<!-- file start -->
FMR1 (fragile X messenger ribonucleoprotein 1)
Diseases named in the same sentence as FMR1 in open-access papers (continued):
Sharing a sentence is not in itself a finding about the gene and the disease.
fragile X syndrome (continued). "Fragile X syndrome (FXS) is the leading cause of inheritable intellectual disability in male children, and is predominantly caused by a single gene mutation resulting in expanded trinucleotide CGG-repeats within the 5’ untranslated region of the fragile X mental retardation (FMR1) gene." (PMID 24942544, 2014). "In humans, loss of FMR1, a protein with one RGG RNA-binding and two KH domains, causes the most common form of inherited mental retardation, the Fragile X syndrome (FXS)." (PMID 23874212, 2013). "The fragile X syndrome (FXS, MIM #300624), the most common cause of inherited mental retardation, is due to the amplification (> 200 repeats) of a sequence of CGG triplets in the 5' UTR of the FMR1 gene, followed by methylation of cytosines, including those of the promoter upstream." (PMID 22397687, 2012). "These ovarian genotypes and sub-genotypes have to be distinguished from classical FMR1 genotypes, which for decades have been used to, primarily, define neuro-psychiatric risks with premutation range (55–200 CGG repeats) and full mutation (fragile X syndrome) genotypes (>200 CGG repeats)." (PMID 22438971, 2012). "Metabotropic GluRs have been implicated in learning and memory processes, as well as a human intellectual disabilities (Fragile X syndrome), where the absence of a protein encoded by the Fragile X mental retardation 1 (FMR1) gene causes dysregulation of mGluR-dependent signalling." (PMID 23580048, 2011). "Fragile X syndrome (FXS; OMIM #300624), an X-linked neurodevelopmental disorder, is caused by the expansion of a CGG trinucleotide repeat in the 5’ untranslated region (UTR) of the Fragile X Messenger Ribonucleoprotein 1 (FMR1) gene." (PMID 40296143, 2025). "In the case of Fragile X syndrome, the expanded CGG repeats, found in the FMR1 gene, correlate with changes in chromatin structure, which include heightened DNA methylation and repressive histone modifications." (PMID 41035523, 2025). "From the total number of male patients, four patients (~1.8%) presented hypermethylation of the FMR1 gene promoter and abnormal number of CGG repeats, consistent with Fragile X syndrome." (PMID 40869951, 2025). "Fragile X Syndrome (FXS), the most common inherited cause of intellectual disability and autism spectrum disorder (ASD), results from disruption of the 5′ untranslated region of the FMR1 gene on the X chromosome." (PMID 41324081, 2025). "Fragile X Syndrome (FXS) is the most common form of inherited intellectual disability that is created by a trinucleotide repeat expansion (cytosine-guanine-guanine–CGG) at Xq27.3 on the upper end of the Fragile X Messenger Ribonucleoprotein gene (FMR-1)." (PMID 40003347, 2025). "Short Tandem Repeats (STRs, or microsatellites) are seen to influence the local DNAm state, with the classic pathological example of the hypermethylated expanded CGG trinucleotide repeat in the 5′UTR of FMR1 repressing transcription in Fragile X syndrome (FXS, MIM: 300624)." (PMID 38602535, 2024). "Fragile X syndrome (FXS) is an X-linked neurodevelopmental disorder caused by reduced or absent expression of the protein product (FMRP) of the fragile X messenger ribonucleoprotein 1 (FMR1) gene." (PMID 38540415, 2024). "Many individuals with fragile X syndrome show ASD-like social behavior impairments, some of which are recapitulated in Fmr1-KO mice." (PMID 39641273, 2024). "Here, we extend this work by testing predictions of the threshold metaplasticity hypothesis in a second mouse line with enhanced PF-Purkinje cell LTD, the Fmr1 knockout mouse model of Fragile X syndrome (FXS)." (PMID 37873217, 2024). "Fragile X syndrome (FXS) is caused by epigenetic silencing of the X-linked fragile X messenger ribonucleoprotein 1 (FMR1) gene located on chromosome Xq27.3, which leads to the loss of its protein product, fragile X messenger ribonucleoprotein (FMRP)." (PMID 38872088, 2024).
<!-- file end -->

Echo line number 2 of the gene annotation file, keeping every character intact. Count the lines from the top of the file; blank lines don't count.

Diseases named in the same sentence as FMR1 in open-access papers (continued):